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Stack #36161

A&P2- ClassNotes P36 ImmuneSys-#4/Test 3

Nitric oxide is one of the free radicals released to destroy: Invaders during respiratory burst
Defensins are antibiotic (bleach like) chemicals: Released by neutrophils during attack
Phagocytes may be unsuccessful if A: Bacterial capsule or other such structure is present to prevent attachment by phagocyte
no attachment means no possibility of phagocytosis
OPSONIZATION occurs when the complement proteins/antibodies coat the: Pathogens surface-thereby providing phagocyte-binding sites
After OPSONIZATION occurs the antibodies are called: OPSONINS
Types of phagocytes: macrophages, neutrophils, eosinophils
The chief phagocyte is: Macrophage, formerly a monocyte
Macrophage is AKA: 3 RETICULO-ENDOTHIAL, HISTIOCYTE OR Monocyte/macrophage system
Macrophage is derived from: monocytes that leave BV's & enter tissues
After monocytes leave BV's and become Macrophages they: Enlarge & increase lysosome component
What phagocyte is a good survivor? macrophage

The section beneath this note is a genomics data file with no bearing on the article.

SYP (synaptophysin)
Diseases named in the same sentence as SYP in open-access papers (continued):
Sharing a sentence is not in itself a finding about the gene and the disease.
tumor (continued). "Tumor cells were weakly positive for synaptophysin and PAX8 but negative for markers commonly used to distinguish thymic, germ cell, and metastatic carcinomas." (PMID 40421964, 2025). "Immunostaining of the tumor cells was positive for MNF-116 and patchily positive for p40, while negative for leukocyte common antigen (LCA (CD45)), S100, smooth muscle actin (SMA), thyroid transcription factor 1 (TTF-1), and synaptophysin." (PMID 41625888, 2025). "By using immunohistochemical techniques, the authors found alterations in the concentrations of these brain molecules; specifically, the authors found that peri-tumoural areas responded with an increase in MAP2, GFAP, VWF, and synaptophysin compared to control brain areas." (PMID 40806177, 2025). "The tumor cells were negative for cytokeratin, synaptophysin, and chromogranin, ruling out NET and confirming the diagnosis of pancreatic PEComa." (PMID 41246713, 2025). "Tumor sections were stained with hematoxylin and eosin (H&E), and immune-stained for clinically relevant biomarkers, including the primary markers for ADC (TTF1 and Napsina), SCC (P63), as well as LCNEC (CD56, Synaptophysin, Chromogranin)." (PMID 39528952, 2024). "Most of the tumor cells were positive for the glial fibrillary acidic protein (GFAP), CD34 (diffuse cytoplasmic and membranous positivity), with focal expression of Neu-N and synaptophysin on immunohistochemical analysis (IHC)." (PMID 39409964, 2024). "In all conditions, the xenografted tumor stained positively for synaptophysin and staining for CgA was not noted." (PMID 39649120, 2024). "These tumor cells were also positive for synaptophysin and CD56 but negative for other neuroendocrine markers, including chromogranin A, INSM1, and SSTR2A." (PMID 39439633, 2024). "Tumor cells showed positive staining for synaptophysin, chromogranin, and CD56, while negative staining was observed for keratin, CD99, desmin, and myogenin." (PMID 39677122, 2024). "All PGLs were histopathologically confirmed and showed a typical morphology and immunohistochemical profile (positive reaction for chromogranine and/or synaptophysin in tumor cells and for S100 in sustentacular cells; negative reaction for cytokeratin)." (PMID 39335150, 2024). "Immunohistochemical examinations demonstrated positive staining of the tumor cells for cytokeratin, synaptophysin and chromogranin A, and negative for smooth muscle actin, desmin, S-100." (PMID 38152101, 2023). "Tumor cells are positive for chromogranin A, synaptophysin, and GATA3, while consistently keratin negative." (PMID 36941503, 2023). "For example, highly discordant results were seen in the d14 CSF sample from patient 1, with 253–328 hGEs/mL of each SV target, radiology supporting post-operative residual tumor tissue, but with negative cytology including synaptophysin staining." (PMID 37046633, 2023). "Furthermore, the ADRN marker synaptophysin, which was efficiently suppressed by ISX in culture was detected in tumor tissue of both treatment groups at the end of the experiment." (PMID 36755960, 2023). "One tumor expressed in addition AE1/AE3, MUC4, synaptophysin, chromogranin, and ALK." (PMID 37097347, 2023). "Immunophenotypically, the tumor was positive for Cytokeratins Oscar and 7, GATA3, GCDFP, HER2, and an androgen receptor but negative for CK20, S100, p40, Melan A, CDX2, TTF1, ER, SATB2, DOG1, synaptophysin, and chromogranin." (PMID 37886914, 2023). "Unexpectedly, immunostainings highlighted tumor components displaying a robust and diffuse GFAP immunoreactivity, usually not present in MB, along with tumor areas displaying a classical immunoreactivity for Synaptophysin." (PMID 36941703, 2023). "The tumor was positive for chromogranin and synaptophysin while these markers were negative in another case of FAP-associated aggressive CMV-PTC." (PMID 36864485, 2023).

Macrophages do not release toxic chemicals but: rely on intracellular destruction of pathogens
Macrophages secrete chemical mediators called: MONOKINES
MONOKINES come from a class of: soluble glycoproteins called CYTOKINES
INTERLEUKIN-1 co-stimulates: bound T-cells to release INTERLEUKIN-2
The job of INTERLEUKIN-2 is to create a: pos. feedback cycle to proliferate active T-cells
FREE (MOTIVE) MACROPHAGES: wonder tissue spaces; ie:dust cells that patrol lungs
FIXED MACROPHAGES: stay in 1 place; ie:Kupffer cells of liver or microglia of CNS
Macrophages of lungs & lymph nodes develop from: monocytes formed in bone marrow
Macrophages engulf foreign particles &: Display them on thier cell membrane surface
Macrophages display info about foreign particles so that: T-cells can learn the identity of invader AND B-cells can approach them and copy the shape of the invader
B-cells use shape of invader infomation to: start a recipe for antibody production
Neutrophil (MICROcrophages) become: phagocytes when they encounter pathogens
Neutrophils usually destroy themself in the process of defense due to: types of chemicals they produce & release (bleach-like stuff, oxidizers, etc...)
Eosinophils are critical in defense against: parasitic worms;
Eosinophils attack worms by: pressing against them & firing the contents of lysosomes at them
The weakest phagocyte is the : eosinophils (microphage) Note: MI not MA
Phagocytosis is a form of: active transport
Phagocytosis requires the use of: enzymes, AND other forms of cellular energy (ATP)
Engulfment of pathogens on a grand scale is called: phagocytosis